On Hamburg instruments, knowing the real tips can make an instrument rise from "passable" to very good. Also the Steinway touch and Steinway tone goes together.
I am sorry to say so but real experience with the adapted prep method is really makung a difference in the end.

Then indeed some tech will do more, some less, charge more, charge less. Could be negociated, but each time I see a Steinway precedently repaired , I have 2 -4 days work, often doing things that where incorrectly done.

Many techs do not even position and travel the hamners correctly, as on new hammers,mating or position mistakes are not noticed, this is left aside "for later" , eventually. And then hammer wear is uneven, no UC voicing is possible, as regulating a car when suspension is uneven...


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#2082432 - 05/14/13 11:22 AM Re: Steinway hammer position [Re: Reno]  
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The piano was rebuilt in California and shipped to Canada. How important it is that the tech is familiar with older Steinways? can I ask a good tech with less experience on Steinways to regulate my piano? with what the Steinway tech is asking, I can buy a used Yamaha vertical.

#2082439 - 05/14/13 11:50 AM Re: Steinway hammer position [Re: Reno]  
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I have Steinway manuals from about 1950, 1970, and the current one. The regulation specs have not changed.

You can certainly ask for other estimates. There is nothing specific to Steinways that a good tech should not be familiar with, even without having a lot of experience with them. However, Steinway grands are relatively common, so most techs are familiar with them already.


Semipro Tech
#2082448 - 05/14/13 12:15 PM Re: Steinway hammer position [Re: BDB]  
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Originally Posted by BDB
There is nothing specific to Steinways that a good tech should not be familiar with, even without having a lot of experience with them. However, Steinway grands are relatively common, so most techs are familiar with them already.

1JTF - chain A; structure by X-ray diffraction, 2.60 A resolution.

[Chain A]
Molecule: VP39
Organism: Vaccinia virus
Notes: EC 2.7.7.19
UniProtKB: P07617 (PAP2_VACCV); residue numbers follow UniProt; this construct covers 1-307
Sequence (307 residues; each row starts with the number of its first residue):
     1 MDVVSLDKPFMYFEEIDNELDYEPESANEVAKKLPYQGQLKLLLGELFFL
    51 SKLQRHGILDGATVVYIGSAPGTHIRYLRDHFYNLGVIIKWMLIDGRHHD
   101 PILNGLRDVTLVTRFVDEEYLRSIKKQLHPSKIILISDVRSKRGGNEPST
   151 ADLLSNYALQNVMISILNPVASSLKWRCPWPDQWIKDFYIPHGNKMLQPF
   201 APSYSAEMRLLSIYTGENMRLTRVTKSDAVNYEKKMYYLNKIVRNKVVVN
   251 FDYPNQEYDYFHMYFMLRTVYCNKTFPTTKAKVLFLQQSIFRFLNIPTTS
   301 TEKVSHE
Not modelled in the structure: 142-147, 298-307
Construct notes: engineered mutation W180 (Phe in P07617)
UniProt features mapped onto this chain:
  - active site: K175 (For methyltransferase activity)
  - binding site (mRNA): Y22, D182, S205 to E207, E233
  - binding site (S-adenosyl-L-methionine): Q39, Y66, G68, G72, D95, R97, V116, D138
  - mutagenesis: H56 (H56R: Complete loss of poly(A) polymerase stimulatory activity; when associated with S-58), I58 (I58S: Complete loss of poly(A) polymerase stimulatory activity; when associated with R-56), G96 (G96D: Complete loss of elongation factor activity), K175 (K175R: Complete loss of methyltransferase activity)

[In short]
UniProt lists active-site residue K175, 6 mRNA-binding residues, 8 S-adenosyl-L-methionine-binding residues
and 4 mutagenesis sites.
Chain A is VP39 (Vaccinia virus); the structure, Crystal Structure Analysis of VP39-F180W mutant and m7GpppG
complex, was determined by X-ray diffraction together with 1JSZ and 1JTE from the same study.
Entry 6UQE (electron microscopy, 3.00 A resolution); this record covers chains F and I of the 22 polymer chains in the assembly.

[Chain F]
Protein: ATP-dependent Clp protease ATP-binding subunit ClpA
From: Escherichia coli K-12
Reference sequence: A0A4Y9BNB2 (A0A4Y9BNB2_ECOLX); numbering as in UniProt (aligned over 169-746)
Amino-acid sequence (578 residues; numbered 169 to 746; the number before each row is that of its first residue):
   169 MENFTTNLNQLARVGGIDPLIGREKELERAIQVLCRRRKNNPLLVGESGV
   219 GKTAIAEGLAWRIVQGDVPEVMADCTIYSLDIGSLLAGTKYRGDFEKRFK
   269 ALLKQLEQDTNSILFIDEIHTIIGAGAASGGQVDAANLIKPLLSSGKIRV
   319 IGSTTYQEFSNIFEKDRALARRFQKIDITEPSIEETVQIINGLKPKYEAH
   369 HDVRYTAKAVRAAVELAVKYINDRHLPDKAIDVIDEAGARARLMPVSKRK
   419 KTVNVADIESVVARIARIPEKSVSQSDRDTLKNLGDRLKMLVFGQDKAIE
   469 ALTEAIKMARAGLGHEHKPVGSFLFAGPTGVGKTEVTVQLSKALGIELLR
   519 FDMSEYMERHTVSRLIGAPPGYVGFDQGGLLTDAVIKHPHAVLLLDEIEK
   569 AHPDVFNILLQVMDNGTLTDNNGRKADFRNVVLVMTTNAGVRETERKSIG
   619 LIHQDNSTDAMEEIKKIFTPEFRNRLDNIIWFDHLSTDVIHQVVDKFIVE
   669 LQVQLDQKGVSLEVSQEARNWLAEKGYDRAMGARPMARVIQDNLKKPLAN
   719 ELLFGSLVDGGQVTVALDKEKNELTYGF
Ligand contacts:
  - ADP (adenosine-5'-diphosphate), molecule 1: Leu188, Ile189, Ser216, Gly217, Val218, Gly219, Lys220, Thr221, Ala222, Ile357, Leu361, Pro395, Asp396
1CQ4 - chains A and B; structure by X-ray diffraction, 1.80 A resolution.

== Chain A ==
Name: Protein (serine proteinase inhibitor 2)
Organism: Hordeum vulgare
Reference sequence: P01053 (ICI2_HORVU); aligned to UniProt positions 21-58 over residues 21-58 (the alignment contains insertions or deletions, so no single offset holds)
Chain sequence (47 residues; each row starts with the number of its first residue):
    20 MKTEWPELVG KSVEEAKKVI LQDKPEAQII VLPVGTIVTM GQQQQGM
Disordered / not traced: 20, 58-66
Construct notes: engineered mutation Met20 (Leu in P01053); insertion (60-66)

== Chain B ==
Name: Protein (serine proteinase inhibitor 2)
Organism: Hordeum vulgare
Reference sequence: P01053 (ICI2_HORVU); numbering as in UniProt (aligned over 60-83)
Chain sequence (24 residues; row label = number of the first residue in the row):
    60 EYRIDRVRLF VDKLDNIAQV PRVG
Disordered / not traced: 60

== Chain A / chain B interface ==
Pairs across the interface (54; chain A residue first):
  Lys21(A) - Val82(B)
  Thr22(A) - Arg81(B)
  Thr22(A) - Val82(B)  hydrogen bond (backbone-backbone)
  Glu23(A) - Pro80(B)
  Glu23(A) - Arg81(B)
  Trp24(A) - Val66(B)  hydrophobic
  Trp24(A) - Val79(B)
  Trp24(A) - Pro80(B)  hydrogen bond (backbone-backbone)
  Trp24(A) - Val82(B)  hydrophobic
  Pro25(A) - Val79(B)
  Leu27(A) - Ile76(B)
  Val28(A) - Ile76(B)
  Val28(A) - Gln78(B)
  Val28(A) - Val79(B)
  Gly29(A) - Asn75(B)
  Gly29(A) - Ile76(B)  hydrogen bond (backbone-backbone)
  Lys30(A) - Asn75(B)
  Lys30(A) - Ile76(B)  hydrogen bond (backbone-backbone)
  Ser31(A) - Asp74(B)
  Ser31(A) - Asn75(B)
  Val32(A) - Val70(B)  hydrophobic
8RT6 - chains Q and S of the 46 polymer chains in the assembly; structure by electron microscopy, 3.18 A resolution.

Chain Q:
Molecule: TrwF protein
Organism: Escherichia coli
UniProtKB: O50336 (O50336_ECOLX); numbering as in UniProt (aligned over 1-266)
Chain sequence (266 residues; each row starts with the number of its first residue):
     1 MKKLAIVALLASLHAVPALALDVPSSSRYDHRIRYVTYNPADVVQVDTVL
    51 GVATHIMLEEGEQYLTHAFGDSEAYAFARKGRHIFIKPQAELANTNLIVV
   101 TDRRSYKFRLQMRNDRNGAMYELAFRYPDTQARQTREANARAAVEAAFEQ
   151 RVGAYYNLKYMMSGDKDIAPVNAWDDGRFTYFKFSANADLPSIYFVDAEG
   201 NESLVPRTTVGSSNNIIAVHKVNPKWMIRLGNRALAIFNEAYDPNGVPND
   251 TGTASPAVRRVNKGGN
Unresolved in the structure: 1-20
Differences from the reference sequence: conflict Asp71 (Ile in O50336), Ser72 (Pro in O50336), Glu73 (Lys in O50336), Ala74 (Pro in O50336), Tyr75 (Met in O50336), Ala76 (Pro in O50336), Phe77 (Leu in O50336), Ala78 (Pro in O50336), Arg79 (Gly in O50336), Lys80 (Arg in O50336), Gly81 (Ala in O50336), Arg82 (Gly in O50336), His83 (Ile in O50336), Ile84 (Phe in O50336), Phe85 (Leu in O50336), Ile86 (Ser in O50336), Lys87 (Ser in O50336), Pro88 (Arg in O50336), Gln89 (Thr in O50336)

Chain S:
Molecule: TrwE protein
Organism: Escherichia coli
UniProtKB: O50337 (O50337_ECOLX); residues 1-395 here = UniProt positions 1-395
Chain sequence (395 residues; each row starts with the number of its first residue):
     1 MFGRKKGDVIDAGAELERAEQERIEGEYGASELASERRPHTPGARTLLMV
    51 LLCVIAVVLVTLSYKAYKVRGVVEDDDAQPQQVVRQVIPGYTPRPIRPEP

This is worth repeating!


Marty in Minnesota

It's much easier to bash a Steinway than it is to play one.
#2082451 - 05/14/13 12:20 PM Re: Steinway hammer position [Re: Reno]  
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Originally Posted by onlysteinway
The piano was rebuilt in California and shipped to Canada. How important it is that the tech is familiar with older Steinways? can I ask a good tech with less experience on Steinways to regulate my piano? with what the Steinway tech is asking, I can buy a used Yamaha vertical.


In my experience, no, I have seen Steinways rebuilb by Boesendorfer specialist, or by old French puanos specialists, ... No.
The same apply in the other direction : I have seen a Boesendorfer partially rebuild at Hamburg ... No. That said, goid tech mean Steinway soecialist, most often, so your question is answered.


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#2082457 - 05/14/13 12:26 PM Re: Steinway hammer position [Re: Minnesota Marty]  
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Originally Posted by Minnesota Marty
Originally Posted by BDB
There is nothing specific to Steinways that a good tech should not be familiar with, even without having a lot of experience with them. However, Steinway grands are relatively common, so most techs are familiar with them already.